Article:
The Reconstructionists: A yearlong celebration of amazing women

As 2013 draws to a close, we’re taking some time to pay homage to Idealists who’ve made a commitment to doing good across 365 days. 

Portrait of Maya Angelou by Lisa Congdon

The portrait of Maya Angelou was the hardest.

Illustrator Lisa Congdon says that it was partially her struggle to capture the poet’s essence that made the finished product turn out so well.

“I was able to capture her decently in the end because in the beginning I was ready to rip it up,” she says.

But most of her portraits come out a little easier than that. Lisa paints a different one every week as part of The Reconstructionists, a yearlong collaborative art/writing/history project she started with Brain Pickings founder Maria Popova.

Every Monday in 2013, an inspiring woman has been featured on their website with a hand-painted portrait and a micro-essay about her life and work.

Named for twentieth-century novelist Anaïs Nin’s idea for “woman’s role in the reconstruction of the world,” The Reconstructionists celebrates women who have reconstructed “our understanding of ourselves, the world, and our place in it.”

It’s featured some well-known feminist figures of the past like Amelia Earhart and Eleanor Roosevelt, but many subjects—like Patty Smith, Diana Nyad, Janette Sadik-Khan, Joan Didion, and (of course) Maya Angelou—are still alive and well (and changing the world) today.

Lisa and Maria decide who they’d like to feature on a week-to-week basis depending on what’s going on in the news or in history or what’s been on their minds. With only 52 weeks in the year, they can’t pay homage to all the women they’d like to, so they focus on picking someone whose story is important to them.

“In that way it’s a personal project for us,” Lisa says.

While this is Lisa’s first time working on a collaborative project, this isn’t her first rodeo when it comes to yearlong projects. In 2010, she shared her collections through A Collection A Day, which is now a book. In 2012, she featured more of her artwork in 365 Days of Hand Lettering.

All of her yearlong art projects have been started through blogs. Lisa says she’s liked sharing The Reconstructionists this way because it’s “educational for people and low-pressure for us.”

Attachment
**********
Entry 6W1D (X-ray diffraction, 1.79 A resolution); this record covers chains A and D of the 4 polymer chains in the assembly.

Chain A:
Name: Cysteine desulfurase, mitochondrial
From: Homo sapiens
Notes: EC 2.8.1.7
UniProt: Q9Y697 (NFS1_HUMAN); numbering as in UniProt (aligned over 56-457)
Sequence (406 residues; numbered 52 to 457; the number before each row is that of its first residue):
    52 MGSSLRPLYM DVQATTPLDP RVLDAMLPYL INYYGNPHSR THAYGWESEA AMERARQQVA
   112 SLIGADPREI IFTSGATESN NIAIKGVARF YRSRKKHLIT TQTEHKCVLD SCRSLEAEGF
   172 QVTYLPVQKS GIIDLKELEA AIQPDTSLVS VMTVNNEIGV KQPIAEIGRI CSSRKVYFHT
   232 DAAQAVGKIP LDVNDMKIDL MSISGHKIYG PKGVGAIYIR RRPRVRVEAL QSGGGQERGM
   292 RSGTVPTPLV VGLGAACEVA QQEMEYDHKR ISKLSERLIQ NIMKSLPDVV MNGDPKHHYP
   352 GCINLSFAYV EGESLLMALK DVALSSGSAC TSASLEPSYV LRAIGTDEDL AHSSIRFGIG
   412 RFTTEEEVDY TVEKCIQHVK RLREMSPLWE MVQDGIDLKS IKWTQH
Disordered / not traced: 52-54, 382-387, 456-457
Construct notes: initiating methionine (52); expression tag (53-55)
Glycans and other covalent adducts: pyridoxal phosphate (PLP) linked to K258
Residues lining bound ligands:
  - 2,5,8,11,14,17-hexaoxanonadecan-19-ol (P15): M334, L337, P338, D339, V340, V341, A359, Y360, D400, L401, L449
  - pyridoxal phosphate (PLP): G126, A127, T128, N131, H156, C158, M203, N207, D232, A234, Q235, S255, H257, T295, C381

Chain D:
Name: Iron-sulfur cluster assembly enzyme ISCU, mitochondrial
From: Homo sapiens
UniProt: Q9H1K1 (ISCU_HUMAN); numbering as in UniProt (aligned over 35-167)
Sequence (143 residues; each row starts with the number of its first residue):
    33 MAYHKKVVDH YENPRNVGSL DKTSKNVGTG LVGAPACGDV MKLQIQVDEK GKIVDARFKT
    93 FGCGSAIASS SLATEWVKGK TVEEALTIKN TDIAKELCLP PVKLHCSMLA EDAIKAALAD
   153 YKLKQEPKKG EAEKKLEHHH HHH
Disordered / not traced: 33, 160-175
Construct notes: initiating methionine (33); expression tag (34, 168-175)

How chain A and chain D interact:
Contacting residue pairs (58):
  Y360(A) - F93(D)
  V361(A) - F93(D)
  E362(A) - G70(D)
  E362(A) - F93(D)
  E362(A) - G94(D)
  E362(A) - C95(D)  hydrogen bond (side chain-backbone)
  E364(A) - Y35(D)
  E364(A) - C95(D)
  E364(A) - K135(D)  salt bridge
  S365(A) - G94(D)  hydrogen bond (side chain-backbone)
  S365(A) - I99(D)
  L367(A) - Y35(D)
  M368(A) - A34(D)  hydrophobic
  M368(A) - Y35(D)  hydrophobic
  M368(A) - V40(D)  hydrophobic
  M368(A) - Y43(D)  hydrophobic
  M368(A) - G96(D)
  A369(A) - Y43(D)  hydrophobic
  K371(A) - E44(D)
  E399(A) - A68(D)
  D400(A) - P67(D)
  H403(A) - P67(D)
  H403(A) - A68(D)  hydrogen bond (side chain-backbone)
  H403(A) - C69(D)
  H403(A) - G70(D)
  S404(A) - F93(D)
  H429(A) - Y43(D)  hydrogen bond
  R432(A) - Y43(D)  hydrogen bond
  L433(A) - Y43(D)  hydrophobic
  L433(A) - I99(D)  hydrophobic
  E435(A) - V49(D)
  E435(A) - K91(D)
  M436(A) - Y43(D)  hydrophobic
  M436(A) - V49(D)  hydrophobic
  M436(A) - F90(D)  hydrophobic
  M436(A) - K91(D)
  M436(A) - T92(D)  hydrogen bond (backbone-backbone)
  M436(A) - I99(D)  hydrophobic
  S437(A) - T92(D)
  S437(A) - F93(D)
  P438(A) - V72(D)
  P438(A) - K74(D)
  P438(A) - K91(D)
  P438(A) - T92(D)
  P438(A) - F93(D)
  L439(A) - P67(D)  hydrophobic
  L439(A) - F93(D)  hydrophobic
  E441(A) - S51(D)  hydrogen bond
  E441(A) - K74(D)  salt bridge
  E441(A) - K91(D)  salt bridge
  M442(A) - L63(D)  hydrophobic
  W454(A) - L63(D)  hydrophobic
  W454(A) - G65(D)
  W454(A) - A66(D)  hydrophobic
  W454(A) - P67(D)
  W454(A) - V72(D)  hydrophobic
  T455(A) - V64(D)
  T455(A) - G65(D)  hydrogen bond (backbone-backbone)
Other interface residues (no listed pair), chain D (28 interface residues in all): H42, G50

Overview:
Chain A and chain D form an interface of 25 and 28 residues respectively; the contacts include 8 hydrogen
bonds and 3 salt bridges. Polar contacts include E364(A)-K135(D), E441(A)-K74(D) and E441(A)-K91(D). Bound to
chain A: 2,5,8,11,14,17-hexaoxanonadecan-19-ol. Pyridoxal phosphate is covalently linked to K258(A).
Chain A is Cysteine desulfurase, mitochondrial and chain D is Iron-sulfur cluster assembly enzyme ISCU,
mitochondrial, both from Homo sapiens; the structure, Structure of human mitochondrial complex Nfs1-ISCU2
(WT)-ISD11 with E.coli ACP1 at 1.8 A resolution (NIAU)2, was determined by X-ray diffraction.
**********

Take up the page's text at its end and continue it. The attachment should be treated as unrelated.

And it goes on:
“When you do a blog, there’s an expectation that you’re going to post every week,” she says. “It puts a self-imposed deadline and structure on personal work that might not exist otherwise.”

When asked if Lisa has a project in the works for 2014, she’s a little noncommittal.

“There are a few things stewing in my head,” she says, laughing.

What women inspire you?

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What I’m reading this fall to help me change the world

Cozy up with a book this fall (Photo Credit: Madeline Tosh, Creative Commons/Flickr)

Didn’t get the chance to dive into your summer reading list? No problem; it’s already back-to-school season, making now the perfect time to get back into the habit of curling up with a good book. For those who may need a few simple suggestions or inspiration to get started, I’ve gathered a few non-fiction titles that sparked my interest as educational reads.

From tips on how to leverage social media to change the world, to a simple feel good tale mixed with important life lessons, here are a handful of books I plan on checking out:

GirlDrive: Criss-crossing America, Redefining Feminism by Emma Bee Bernstein and Nona Willis Aronowitz

Two women, Emma Bee Bernstein and Nona Willis Aronowitz, hit the road in 2007 with an important question to ask young women: what matters to them the most. The authors describe the book as a focus on “how young women grapple with the concepts of freedom, equality, joy, ambition, sex, and love—whether they call it “feminism” or not.” GirlDrive shares the stories of 127 very diverse women through vivid photos, profiles, and diary entries, who all have more in common than expected.

You Had Me at Woof: How Dogs Taught Me the Secrets to Happiness by Julie Klam

Julie was thirty, single, and working part-time as an insurance clerk, wondering if she would ever meet the man of her dreams. Then she met Otto, her Boston Terrier. Even though she has made a few additions in her life — her husband and daughter –  she was surprised and delighted to find that her dogs had more wisdom to convey to her than she had ever dreamed. And caring for them has made her a better person-and completely opened her heart. You Had Me at Woof is a humorous account of how one woman discovered life’s most important lessons from her canine companions.

The Righteous Porkchop: Finding a Life and Good Food Beyond Factory Farms by Nicolette Niman

Accepting an offer to head an environmental organizations “hog campaign” took Nicolette on a odyssey into the inner workings of the factory farm industry and helped mold her transformation into a environmental lawyer who takes on the big business farming establishment. The book dives into the an industry gone awry and offers a bit of romance when she’s swept off her feet by a cattle rancher.

Twitter for Good: Change the World One Tweet at a Time by Claire Diaz-Ortiz

In this book, Twitter’s head of corporate innovation and philanthropy, Claire Diaz-Ortiz, shares the same strategies she offers to organizations launching cause-based campaigns through Twitter. Twitter for Good is filled with dynamic examples from initiatives around the world and practical guidelines for harnessing individual activism via Twitter as a force for social change.

Have you read any of these? What other books would you recommend?

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